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How Sekiro Shadows Die Twice is Broken

Breaking Sekiro Shadows Die Twice

With the final sword slash struck, I can add Sekiro Shadow’s Die Twice to my catalog of From Software games beaten. Of the titles released by them, this one has been the most polarizing to talk about: between discussions on difficulty, to the very design and whether it’s as good as people were saying.

I’ve already written a lengthy piece discussing the overall nature of the game which people have disagreed with, but for this one, I want to talk explicitly about the combat engine, and why whether you love or hate Sekiro, the combat is objectively broken.

We are going to be spoiling the game from a design perspective in this piece; including boss discussions. This article is only meant for people who have finished the game with any of its endings.

Sekiro’s combat is the fastest-paced we’ve seen out of From Software to date. In terms of offense, you have a basic swing, thrust attack, special combat arts that you can only assign one at a time, and your prosthetic arm that can be loaded with up to three special weapons at a time. We’re not going to talk about stealth in this piece, as we’re focusing on combat only.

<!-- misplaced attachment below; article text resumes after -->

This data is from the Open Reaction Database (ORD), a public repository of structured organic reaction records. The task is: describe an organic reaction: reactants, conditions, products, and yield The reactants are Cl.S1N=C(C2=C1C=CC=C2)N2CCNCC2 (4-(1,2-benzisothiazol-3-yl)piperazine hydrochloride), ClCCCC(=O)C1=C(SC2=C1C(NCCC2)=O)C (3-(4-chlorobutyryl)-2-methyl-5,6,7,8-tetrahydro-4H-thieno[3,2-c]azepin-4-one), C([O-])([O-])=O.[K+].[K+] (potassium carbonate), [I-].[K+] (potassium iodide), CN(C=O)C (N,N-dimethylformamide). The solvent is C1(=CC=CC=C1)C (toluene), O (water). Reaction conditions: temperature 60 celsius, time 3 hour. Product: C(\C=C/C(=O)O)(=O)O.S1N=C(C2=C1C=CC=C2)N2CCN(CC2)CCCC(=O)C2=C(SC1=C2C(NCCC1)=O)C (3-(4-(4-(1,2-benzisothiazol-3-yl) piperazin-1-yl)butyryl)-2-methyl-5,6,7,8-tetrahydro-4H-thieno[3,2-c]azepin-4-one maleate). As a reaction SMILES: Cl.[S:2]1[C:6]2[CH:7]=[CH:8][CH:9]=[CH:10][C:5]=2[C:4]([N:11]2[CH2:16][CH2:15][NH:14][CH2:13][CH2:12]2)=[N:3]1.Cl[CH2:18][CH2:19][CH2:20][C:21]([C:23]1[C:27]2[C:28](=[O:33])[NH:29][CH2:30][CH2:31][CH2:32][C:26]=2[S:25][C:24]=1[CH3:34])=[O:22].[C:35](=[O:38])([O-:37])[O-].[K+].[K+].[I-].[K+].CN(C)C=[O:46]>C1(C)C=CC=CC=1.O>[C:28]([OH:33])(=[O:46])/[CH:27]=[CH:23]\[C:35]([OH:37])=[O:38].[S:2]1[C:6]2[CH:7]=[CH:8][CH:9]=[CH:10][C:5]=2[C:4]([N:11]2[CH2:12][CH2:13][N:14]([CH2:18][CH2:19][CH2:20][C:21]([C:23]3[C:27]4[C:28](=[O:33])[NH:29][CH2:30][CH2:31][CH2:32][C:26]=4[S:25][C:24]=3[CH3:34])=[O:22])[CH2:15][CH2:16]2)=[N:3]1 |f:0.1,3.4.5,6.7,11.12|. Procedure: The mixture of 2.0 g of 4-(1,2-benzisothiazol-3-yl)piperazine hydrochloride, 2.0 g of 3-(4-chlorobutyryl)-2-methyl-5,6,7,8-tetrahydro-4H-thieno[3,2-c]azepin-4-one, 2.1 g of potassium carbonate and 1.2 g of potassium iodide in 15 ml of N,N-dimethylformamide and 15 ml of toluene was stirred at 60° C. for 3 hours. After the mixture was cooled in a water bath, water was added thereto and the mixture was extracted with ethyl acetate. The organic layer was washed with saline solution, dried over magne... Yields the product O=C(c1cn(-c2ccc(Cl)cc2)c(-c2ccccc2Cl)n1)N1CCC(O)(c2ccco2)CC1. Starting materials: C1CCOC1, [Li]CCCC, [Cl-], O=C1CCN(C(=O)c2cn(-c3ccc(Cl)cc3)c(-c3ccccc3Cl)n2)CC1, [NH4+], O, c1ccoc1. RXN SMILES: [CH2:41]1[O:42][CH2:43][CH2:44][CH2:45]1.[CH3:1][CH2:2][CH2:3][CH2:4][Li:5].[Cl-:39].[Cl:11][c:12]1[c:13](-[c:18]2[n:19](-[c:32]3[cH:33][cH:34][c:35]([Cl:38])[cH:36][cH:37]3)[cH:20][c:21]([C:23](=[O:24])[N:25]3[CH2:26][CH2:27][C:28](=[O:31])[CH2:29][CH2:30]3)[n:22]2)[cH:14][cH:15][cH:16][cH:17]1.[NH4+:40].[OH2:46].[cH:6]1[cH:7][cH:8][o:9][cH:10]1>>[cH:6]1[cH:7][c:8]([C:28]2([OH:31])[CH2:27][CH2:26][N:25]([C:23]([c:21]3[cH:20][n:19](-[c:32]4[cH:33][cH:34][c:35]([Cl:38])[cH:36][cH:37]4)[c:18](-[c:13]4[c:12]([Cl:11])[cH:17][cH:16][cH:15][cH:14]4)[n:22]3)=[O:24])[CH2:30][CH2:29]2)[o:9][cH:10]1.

Every character in the game including the player has a posture bar that grows while they defend and degrades when they are not actively fighting. Posture goes up whenever someone blocks an attack.

The rate at reach posture goes down is dependent on the character’s health. From eyeballing it, posture degradation slows down at the 75% health mark and becomes almost nonexistent when the character has less than 50% health. When an enemy’s posture bar reaches max, they can be finished off regardless of their health total via a “deathblow.” If the player’s posture reaches max, they will become stunned for a few seconds. The player is free to use prosthetic tools in combat, along with a chosen combat art for additional utility.

The first step in understanding Sekiro’s combat is how the game wants you to handle fighting bosses.

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